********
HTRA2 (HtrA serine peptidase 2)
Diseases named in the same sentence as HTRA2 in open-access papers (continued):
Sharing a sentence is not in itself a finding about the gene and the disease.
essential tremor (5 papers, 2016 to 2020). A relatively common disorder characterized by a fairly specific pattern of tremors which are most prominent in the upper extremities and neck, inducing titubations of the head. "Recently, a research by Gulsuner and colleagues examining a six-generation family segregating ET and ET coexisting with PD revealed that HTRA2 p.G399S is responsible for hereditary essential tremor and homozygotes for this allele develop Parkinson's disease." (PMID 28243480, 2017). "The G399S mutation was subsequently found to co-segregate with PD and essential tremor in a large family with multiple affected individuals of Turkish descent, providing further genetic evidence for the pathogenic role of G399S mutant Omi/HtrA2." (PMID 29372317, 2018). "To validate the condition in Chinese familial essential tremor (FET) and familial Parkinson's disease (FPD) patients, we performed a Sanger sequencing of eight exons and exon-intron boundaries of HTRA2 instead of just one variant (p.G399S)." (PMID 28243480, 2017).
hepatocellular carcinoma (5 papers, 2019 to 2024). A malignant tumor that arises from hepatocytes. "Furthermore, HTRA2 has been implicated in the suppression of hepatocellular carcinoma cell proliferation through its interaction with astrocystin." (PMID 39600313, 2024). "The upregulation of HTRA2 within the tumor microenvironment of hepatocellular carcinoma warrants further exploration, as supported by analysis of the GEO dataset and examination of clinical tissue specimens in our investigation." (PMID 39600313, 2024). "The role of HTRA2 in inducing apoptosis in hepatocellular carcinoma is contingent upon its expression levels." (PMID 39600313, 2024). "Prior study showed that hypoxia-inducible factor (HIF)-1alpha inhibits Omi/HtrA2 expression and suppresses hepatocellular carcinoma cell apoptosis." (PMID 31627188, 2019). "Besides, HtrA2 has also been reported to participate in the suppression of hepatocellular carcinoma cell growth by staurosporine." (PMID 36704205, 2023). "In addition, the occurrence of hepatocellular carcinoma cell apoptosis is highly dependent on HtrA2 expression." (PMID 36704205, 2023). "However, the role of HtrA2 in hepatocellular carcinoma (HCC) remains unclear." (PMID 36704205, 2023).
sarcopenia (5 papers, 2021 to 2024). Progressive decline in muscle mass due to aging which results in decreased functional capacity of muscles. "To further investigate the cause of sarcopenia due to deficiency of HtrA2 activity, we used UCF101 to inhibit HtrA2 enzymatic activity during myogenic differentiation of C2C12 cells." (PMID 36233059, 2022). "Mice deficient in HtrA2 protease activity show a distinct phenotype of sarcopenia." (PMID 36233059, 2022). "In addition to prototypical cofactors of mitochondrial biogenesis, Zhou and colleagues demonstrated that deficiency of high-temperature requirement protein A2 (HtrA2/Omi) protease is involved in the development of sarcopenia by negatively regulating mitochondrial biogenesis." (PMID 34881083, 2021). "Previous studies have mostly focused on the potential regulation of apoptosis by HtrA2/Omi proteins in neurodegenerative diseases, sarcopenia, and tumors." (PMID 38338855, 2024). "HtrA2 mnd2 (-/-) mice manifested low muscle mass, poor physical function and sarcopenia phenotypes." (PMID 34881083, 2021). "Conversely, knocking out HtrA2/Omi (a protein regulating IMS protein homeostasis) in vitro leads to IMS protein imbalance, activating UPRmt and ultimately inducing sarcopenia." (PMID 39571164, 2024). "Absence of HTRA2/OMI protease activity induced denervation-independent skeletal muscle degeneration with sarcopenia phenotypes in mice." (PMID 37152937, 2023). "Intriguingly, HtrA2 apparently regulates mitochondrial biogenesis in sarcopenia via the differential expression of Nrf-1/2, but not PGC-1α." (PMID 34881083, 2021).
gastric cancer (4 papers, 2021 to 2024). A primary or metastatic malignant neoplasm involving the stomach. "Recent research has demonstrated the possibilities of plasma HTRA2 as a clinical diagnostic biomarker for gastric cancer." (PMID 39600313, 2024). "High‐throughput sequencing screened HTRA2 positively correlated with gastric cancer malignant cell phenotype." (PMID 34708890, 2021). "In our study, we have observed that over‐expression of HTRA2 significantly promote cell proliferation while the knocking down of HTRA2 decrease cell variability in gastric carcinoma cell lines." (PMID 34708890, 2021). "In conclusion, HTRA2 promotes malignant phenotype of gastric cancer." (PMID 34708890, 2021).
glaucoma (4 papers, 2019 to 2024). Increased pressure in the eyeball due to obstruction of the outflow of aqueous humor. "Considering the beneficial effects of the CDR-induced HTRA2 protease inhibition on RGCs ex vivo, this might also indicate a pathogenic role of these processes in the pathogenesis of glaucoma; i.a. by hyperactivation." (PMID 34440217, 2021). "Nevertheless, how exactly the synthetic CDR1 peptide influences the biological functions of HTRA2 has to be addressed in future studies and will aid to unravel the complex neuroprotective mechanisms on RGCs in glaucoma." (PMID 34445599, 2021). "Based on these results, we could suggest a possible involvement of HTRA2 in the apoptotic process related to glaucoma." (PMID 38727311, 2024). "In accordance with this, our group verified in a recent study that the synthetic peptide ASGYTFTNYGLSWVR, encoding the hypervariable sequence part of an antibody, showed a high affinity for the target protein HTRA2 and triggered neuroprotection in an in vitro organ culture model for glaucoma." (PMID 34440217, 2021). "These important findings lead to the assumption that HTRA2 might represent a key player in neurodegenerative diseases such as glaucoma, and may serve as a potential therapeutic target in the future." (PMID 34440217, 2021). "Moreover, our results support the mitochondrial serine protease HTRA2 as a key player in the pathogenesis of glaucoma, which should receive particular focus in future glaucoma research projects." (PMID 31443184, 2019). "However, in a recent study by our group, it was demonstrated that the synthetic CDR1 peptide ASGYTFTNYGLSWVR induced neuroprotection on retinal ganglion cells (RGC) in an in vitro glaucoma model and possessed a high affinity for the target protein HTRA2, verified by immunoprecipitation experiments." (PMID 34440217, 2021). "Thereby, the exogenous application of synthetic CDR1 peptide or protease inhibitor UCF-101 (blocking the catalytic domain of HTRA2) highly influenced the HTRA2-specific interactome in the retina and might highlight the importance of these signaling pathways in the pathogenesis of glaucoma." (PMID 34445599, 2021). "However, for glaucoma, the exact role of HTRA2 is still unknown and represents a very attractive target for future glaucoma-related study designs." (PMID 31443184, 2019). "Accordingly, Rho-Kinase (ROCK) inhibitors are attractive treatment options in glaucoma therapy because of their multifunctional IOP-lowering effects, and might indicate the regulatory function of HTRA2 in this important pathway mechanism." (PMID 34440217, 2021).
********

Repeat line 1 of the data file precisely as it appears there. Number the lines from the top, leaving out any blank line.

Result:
HTRA2 (HtrA serine peptidase 2)